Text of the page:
Coopers date to Celtic times and were valued craftsmen in colonial America and throughout our history. The skilled coopers at Red Head Barrels make each barrel by hand and each is as unique as the tree and stave it’s built from.
If you’re looking for whiskey barrels for sale, look no further than Red Head Barrels. Our multigenerational team of professional coopers expertly handcraft our barrels by sanding and tapering the oak staves, so they perfectly fit the hoops without nails or glue. During the assembly process, the barrel is also perfectly fired with a medium char.
Each of our barrels come with a wooden spigot, bung and stand. Our oak aging barrels come in 1 Liter, 2 Liter, 3 Liter, 5 Liter, 10 Liter and 20 Liter sizes. Some of the other barrels we offer:
- Bag-n-Barrels. Pour your own wine into our bags and use our barrel as a beautiful dispenser.
- Ageless Oak Barrels. These barrels are lined on the inside with beeswax, so you can store and dispense the drinks of your choice without changing the flavor.
- Cigar Barrels. Our cigar barrels can be soaked with your favorite liquid to infuse your pipe tobacco, cigar or even a pack of cigarettes.
- Personalized Barrels. Any of our barrels can be engraved for any occasion and make great gifts.
- Decorative Barrels. We have ice buckets, vases and even man cave decor.
Anatomy Of A Whiskey Barrel
Although coopering is a complicated craft, the barrel itself is really quite simple and made up of just a few parts. First, long pieces of oak called staves are carefully crafted to make up the body of the barrel. The staves are seasoned outdoors for two or three years and then cut at an angle, arranged in a circle, and carefully bent into shape with the grain running parallel along the length of the barrel.
Timber and steel are typically the only materials allowed in barrel making. Heat and pressure from metal hoops help bend the staves into place. There is no glue or silicone, no nails or screws, only the occasional river reed to help seal the top of the barrel.
Other parts to a wooden whiskey barrel:
- Head. The flat circular top and bottom of the barrel that can be customized in any number of ways.
- Chime. The beveled edge of the barrel made up of the ends of the staves.
- Hoops. Metal parts around the barrel that hold the staves together.
- Bilge. The widest part of the barrel.
- Bung hole. The hole in one of the barrel’s staves used to fill up and empty the barrels.
- Bung. Wooden or silicone stopper used to close hermetically the bung hole.
Benefits Of Barrel Aging Beer And Wine (Or Anything)
Whiskey barrels are most associated with aging whiskey and other brown spirits, but barrel aging is growing in popularity among wine and beer drinkers. Because wooden whiskey barrels are crafted with minimal toasting of the wood, barrel aged wines develop hints of clove, cinnamon and allspice. When sipped, people notice caramel, vanilla and even buttery flavor notes.
While wine is aging in the barrel, the oak slowly imparts its flavors and colors. A white wine will take on a darker yellow; red wine will deepen in hue. In terms of flavors, vanilla is usually most prominent, along with hints of mocha, caramel, toffee and honey.
The surge in craft brewers, particularly India Pale Ales, has made barrel aging beer more popular. Time in the barrel causes the bitterness of hops to softens and malt to intensify. Sherry-like notes develop over time making for a complex and unique flavor.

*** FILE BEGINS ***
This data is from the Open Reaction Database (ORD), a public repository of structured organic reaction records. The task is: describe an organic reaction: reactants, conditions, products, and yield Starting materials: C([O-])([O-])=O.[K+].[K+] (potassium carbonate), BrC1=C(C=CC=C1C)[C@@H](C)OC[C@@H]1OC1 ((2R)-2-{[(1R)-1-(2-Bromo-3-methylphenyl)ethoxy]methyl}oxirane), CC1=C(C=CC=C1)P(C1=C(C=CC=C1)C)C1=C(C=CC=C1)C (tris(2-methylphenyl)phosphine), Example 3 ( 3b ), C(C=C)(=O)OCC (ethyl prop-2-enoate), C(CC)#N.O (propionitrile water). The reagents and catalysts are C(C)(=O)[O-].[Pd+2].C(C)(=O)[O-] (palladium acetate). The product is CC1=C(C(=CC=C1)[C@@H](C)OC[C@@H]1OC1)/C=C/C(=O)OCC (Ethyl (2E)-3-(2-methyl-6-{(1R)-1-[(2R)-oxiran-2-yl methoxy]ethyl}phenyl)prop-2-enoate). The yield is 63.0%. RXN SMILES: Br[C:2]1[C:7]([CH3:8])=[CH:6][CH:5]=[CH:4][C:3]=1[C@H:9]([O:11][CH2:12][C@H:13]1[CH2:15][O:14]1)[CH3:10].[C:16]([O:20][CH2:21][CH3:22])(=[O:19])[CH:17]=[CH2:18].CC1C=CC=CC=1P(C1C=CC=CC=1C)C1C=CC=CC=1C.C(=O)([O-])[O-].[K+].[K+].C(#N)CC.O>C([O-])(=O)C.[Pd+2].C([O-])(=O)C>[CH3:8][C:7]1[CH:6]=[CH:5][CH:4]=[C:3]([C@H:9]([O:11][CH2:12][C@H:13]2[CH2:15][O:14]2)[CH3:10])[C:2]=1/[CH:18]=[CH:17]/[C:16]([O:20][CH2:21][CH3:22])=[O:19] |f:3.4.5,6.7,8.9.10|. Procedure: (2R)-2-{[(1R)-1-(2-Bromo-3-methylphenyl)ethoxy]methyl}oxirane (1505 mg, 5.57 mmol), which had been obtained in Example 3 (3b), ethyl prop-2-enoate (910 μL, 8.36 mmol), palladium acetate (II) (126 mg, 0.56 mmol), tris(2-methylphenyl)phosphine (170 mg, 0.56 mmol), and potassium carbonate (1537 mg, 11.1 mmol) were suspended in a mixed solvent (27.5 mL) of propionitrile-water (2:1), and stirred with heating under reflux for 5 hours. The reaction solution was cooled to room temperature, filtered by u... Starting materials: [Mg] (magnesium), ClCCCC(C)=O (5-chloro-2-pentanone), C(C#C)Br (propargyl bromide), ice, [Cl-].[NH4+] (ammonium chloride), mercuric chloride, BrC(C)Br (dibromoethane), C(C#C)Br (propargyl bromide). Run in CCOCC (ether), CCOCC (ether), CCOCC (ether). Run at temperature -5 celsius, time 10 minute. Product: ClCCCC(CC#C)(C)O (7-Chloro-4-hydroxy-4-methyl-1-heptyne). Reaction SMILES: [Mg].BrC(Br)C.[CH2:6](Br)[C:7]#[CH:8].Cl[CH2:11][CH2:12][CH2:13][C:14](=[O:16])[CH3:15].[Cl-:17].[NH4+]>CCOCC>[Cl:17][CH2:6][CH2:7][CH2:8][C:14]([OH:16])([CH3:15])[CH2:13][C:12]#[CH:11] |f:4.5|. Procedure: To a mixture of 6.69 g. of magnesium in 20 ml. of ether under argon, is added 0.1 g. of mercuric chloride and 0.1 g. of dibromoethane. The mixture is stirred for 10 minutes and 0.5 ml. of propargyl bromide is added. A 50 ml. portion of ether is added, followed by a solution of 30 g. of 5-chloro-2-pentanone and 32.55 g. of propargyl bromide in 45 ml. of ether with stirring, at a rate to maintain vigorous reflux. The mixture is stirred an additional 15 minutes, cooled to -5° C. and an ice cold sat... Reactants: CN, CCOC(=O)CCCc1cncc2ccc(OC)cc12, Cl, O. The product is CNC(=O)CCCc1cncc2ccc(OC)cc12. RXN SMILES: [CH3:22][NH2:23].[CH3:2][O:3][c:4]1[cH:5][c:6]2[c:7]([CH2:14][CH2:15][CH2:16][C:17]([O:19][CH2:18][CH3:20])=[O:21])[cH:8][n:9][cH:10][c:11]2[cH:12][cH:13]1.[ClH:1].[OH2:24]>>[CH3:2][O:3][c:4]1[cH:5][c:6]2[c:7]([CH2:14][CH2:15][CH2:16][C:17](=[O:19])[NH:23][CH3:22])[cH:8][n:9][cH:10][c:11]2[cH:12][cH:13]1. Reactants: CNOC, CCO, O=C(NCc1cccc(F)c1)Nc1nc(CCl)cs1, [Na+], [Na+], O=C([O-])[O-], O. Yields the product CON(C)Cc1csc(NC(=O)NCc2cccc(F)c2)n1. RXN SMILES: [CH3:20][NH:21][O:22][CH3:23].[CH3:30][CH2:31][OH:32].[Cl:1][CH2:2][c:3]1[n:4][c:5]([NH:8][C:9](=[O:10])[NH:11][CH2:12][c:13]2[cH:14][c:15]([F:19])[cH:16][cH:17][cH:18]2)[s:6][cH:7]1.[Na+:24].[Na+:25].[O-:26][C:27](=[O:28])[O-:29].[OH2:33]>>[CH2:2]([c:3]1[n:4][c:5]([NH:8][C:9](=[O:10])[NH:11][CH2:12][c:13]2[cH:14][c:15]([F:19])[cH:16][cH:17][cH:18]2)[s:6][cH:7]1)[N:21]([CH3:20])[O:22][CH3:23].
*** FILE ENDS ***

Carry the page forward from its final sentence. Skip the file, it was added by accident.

Sometimes, beer is purposely aged in barrels that once housed wine, rum, whiskey, bourbon, tequila, and other spirits. This not only imparts the unique characters of the oak, but the flavor of what has previously in the barrel.
If you’re looking for whiskey barrels for sale, you might not have considered the many things you can do with that barrel aside age liquor, wine or beer. Foodies, chefs and hobbyists have been experimenting with barrels for years to enhance the flavor of pickles, peppers, condiments, sauces—even ice cream.
Charred barrels produce the best barrel aged food, and a barrel that formerly contained spirits can give you an even more interesting flavor enhancement. Try our specialty barrels:
- Kombucha Barrels. Try a barrel for your next batch of kombucha and you’ll be surprised at how much stronger and tastier it is.
- Pickle & Hot Sauce Barrels. Chefs and gourmands have been elevating the flavors of pickles and hot sauces for years—now you can too.
The Red Head Barrel Difference
Red Head Barrels sells handmade American oak barrels specially designed for aging and mellowing rum, whiskey, bourbon, tequila, brandy, wine, beer and more. Proprietor Steve Mayes—AKA Red—experimented with barrel aging for many years before opening Red Head Oak Barrels in 2013.
A U.S. Navy Veteran, his business philosophy is to over-deliver and give his customers more than they expect. A Baton Rouge native living in Dallas for over 25 years, Red Head Barrels believes in “lagniappe,” an expression in Louisiana that means “a little extra.”
We have a variety of recipes and whiskey making kits, so you can turn ordinary spirits into top shelf liquor for a fraction of the price. Make your own flavored Canadian, Kentucky, Tennessee, or Irish Whiskey, Bourbon, Scotch, Spiced Rums, and more at home for about $10 a fifth.
All of our Oak Aging Barrels are handcrafted and made of white oak, a standard because of their strength. They also have adequate sugar content and other properties that make them excellent choices for storing and aging tequila, bourbon, rum, wine and whiskeys, besides other types of alcoholic beverages. A multi-generational team of professional expert coopers make our wooden staved vessels by sanding and tapering the oak staves so that they fit the hoops perfectly without nails and glue. The oak whiskey aging barrel is perfectly charred during assembly. This charring process caramelizes the sugar in the wood and this is what gives the stored spirits the caramel character as well as the essence of sweet vanilla. Each oak aging barrels comes with a wooden spigot, a bung, a stand and a medium char.